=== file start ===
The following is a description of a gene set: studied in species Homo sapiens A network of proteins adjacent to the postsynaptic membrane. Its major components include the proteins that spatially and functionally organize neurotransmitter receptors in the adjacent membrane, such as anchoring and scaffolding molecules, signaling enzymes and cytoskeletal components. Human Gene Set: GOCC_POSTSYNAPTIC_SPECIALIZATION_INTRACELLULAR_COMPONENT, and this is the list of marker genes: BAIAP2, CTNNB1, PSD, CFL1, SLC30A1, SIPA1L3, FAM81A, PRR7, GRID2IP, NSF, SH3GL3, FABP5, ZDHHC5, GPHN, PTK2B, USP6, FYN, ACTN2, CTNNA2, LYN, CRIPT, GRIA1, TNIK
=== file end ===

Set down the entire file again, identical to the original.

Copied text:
The following is a description of a gene set: studied in species Homo sapiens A network of proteins adjacent to the postsynaptic membrane. Its major components include the proteins that spatially and functionally organize neurotransmitter receptors in the adjacent membrane, such as anchoring and scaffolding molecules, signaling enzymes and cytoskeletal components. Human Gene Set: GOCC_POSTSYNAPTIC_SPECIALIZATION_INTRACELLULAR_COMPONENT, and this is the list of marker genes: BAIAP2, CTNNB1, PSD, CFL1, SLC30A1, SIPA1L3, FAM81A, PRR7, GRID2IP, NSF, SH3GL3, FABP5, ZDHHC5, GPHN, PTK2B, USP6, FYN, ACTN2, CTNNA2, LYN, CRIPT, GRIA1, TNIK